alecsandros wrote:lwd wrote:
Acutally the LW didn't prove itself very effective at Dunkirk or Norway or even Crete vs warships at speed with a decent supply of AA ammo and the ability to maneuver at will. Most of the hits on those three occaisons came from warships that were stopped or moving slowly, or had very limited AA ammo, or were overcrowded with evacuees.
Actually the Royal Navy suffered heavy losses both at Dunkirk and Crete
But at Dunkirk it was almost always stationary or slow moving ships or those overload with troops so they couldn't maneuver at will. At Crete again most of the losses occured when the ships were either almost out of or ran out of AA ammo, stopped to help other damaged vessels, or again were over crowded with evacuees. The damage per sorties even then were nothing to brag about and at Crete there were both LW and Italian planes present and the Italians had an arial torpedo that worked at that point.
Acutally the opposite is true. The Germans started the battle with a substantial edge in fighters by the end of the first week or two it had evaporated to the point where they were on a par with or even had fewer fighters than the RAF. The RAF thought they were loosing because they significantly overestimated the LW fighter and pilot production. The LW thought they were winning because they significantly underestimated the RAF fighter and pilot production.
Figures vary widely. But, as you should remember, we discussed this before, in another tread, and we found an interesting memo from a 1995 RAF Reunion dedicated to the battle of Britain. And as you probably remember, there were many aspects to this matter, with some speakers mentioning Aug-Sep as the most difficult and alarming part of the battle, as dead and injured pilots were more numerous than reinforcements.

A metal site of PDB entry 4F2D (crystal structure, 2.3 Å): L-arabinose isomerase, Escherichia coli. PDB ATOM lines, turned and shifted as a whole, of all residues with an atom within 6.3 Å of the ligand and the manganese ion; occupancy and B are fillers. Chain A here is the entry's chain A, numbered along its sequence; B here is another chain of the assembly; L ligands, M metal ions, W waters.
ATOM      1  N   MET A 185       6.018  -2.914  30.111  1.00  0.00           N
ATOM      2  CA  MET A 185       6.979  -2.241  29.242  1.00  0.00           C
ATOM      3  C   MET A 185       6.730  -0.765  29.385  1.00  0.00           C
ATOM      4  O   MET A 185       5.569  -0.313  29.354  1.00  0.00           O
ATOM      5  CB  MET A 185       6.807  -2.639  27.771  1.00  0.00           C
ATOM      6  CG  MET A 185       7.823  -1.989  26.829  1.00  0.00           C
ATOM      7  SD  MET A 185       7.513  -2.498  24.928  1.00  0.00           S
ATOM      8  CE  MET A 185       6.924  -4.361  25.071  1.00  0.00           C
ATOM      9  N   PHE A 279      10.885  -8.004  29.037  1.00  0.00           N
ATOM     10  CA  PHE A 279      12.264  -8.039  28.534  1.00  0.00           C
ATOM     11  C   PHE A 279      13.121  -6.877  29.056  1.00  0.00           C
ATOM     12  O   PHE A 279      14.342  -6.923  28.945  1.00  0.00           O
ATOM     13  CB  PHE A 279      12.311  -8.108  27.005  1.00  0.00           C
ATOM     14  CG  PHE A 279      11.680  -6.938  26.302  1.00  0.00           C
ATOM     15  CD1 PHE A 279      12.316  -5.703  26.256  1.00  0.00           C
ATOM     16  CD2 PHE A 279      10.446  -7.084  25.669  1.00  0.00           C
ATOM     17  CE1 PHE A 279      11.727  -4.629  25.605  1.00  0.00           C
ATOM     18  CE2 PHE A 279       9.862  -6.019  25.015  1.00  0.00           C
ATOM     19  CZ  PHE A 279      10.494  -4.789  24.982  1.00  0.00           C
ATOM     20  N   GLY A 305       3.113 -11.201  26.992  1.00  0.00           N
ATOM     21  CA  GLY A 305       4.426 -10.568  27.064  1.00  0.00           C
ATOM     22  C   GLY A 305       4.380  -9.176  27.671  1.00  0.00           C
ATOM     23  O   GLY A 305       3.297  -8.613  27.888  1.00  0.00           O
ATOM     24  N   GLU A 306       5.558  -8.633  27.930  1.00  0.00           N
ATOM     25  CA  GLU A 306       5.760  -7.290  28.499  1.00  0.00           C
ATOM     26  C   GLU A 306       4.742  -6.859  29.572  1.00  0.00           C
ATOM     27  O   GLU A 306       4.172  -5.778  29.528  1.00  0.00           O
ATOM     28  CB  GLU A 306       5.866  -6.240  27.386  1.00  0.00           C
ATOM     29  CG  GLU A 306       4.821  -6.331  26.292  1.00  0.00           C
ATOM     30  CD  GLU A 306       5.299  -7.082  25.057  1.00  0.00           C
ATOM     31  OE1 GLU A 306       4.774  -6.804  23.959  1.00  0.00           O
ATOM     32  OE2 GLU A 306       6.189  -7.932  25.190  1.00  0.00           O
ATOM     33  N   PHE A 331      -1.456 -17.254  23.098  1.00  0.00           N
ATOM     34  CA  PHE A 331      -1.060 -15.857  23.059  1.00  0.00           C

Indeed but it was difficult and alarming due in large part due to them overestimating the replacement rate of the LW and not having a good handle on exactly what shape they were in. When that's taken into account the LW was in worse shape than the RAF and declining faster. Even if they manage to pull something out are they going to be in any shape to support the invasion afterwards?
And it certainly shouldn't have been reassuring to the LW. Nor were they able to stop the destruction of the amphibious portion of the invasion of Crete or the withdrawl of singificant numbers of British troops from the island.
There were much fewer warplanes there than there would have been massed in France.
And they would have had more to do and be faced by greater opposition and for that matter they were less skilled at antishipping strikes.
lwd wrote: Based on the events of Dunkirk and Norway the risk is a lot lower than you seem mto think. The long hours of daylight can be a problem in and of themselves to the LW.
I won't comment anymore... What's the point ? If you start comparing the attacks at Dunkirk and Norway with a real, total concentration of all 5 Luftflotten... than... discussion is pointless...
So you just throw out the only real data points we have and wave your hands. That's a good plan .... not.